My brother with four of his grandchildren a few weeks ago.

My brother with four of his grandchildren a few weeks ago.

This is not the post I planned to write when I sketched out blog ideas recently.

I intended to write about my heart’s connection to Holy Week, which begins this Palm Sunday morning. I was going to invite you to take my hand and step into the drama of Christ’s sacrifice with me, our spirits journeying toward the humility of Maundy Thursday, the grief of Good Friday, the triumph of the resurrection that fills our lives with hope.

Everything changed last Sunday, while everyone wore green—or pinched those who did not—and made jokes about imbibing too much St. Paddy.

Last Sunday morning, while I got up and went to church the way I always do, my brother died on his bed. We will never know exactly what happened. A few hours later my mother found him. (This brother lived with my mom to help her remain in her home.) I spent a day making phone calls that yanked gut-wrenching sobs out of the depths of people I love, and a second day arranging my life to be gone for an undetermined period of time.

I flew to Florida, where another brother had already arrived. Together we are here for our mom and to try to figure out how to bring closure to Phil’s affairs and what is best for Mom now, along with thoughts from four other siblings we will see soon.

Then on Friday Mom went outside for a few minutes, felt like she might faint, managed to get in the house and sit on the couch—and then she did faint. Now she has been in the hospital for three days while they test her heart and brain to understand why, though I’m quite sure heartbreak and subsequent lack of appetite will be the final conclusion. I’m writing as she dozes in her bed.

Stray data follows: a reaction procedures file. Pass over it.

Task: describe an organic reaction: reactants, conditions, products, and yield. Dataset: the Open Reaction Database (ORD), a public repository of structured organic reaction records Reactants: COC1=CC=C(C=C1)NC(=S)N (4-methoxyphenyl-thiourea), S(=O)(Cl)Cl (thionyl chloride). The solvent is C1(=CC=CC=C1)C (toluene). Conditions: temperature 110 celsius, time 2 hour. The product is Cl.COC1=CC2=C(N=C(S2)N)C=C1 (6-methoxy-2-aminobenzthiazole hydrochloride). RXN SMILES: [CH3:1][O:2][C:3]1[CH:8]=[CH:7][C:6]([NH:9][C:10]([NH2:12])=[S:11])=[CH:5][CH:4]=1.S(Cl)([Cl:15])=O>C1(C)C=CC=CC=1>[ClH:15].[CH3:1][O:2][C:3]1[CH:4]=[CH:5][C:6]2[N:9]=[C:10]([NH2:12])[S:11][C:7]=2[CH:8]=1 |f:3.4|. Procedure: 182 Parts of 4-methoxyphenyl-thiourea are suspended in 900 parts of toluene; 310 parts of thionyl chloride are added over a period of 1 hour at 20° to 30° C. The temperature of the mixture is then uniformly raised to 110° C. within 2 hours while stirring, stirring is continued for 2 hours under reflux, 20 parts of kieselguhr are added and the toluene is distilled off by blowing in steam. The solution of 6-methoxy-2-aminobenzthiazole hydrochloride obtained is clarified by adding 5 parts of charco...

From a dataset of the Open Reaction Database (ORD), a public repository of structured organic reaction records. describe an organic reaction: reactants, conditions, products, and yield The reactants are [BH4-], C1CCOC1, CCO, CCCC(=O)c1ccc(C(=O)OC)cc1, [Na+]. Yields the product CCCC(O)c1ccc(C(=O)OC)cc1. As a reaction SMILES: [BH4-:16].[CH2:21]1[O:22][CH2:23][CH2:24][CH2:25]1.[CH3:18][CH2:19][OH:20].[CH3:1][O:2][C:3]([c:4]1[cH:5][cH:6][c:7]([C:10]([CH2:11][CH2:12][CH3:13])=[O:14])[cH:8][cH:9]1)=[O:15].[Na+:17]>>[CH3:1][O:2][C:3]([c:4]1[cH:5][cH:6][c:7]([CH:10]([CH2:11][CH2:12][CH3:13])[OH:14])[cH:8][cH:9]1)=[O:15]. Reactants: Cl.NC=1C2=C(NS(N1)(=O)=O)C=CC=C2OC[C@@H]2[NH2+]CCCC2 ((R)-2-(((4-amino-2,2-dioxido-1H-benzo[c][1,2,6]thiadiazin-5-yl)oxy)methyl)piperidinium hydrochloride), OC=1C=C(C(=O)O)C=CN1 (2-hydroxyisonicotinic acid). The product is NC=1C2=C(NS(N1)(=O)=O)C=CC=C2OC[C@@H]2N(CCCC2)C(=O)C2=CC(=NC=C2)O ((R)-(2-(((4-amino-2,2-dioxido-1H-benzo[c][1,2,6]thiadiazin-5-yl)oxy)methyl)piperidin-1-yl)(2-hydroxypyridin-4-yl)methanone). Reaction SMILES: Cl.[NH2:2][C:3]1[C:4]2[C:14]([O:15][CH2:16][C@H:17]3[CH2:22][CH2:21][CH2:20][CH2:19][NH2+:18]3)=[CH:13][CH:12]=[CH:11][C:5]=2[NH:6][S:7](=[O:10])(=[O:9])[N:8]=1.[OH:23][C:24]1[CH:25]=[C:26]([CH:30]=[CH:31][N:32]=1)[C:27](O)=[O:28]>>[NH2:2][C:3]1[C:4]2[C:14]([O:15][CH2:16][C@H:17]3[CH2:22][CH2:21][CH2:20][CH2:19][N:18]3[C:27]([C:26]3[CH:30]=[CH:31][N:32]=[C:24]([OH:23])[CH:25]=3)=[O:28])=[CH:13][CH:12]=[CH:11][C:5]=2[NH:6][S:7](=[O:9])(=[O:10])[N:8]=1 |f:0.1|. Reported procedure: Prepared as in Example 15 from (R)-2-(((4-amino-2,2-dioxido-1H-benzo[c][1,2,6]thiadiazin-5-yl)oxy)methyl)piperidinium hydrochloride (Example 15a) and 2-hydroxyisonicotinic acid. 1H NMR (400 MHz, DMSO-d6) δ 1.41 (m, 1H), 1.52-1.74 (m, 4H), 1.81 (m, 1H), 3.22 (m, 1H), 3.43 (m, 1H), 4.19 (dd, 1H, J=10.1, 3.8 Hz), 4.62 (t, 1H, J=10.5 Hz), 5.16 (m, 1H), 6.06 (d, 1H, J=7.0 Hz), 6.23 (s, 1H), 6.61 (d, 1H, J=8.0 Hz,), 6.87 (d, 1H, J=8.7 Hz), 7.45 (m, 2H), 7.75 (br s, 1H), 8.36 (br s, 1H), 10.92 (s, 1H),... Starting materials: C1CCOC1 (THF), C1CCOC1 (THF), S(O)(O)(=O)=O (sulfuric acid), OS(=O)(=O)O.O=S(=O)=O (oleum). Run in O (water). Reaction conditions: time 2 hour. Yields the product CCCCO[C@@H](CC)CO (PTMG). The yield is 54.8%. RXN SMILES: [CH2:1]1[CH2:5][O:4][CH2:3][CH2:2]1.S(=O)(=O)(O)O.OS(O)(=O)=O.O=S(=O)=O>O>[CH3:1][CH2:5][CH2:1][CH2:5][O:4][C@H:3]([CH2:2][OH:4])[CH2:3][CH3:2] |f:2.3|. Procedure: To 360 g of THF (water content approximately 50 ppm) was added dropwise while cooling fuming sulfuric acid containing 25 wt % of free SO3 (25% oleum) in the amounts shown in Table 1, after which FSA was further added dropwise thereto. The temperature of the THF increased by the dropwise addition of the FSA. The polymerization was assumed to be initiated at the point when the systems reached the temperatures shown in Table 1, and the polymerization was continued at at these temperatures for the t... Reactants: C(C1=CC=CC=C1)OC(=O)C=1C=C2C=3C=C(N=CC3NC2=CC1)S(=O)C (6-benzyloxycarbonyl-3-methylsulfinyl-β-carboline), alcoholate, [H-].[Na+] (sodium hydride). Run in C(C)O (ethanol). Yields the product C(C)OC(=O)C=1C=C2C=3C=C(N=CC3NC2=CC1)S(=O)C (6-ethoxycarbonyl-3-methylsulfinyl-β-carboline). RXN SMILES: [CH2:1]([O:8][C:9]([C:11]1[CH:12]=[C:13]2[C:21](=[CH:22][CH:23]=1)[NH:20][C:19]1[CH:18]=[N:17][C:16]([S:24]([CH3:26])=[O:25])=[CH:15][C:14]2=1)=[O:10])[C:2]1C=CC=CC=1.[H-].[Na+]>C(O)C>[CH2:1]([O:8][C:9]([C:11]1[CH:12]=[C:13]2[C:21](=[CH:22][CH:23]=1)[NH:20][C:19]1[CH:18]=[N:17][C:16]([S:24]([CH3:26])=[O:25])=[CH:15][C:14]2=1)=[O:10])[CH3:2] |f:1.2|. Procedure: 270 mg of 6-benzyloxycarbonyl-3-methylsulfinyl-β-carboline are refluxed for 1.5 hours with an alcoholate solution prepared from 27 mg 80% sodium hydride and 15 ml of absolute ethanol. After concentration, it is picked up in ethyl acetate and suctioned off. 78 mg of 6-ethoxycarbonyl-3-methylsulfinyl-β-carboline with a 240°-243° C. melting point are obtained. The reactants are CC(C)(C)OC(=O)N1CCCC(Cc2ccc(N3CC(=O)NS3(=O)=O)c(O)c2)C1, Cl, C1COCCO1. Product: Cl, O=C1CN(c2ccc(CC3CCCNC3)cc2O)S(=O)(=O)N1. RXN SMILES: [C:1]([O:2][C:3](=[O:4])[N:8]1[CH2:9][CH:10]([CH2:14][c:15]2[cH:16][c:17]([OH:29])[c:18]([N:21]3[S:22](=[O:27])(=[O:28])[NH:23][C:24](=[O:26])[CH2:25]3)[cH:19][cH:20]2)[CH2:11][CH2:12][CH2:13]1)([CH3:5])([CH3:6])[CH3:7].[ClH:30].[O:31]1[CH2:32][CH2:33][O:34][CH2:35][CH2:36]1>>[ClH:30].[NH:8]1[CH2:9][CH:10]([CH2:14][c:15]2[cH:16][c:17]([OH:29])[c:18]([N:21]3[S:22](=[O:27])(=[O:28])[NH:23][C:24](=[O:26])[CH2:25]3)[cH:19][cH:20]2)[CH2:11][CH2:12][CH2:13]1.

She is better nourished now, but heartbreak does not heal in a hospital.

My brother was one of those luminous people who light a room by entering. His garb was humor, creativity, curiosity, delight, and diet Mountain Dew.

As Holy Week dawns and I look at the days ahead, I see the arrival of one sister and her husband later today. I see the work and details of preparing the house for sale. I see research and seven-way conversations to discern what next steps will best support my mother’s health through this valley of the shadow of her son’s death. I see a funeral that has come too soon. It seems doubtful I will get to church at all, much less plan my week around immersing myself in the passion drama.

Yet it is a holy week. Pushing through the practical matters to tend, emotions to embrace, and imperfect options to choose among will unquestionably reveal the power of presence, the richness of incarnational sacrifice, and the indescribable bonds of love. Each odd job, each errand, each phone call, each patient reply, each next decision—they are all sacred moments of grace we share as we make this passage from being a whole set of siblings to living with the hole we will always feel.

I am in utter darkness of body and spirit. And yet the Easter garden will be there in morning’s light. The tomb will still be empty even if our eyes are blinded by grief. We grieve, but not as those who have no hope. We listen for the trumpet call of hope that announces the ultimate power of God over death.

Peace to Phil’s memory.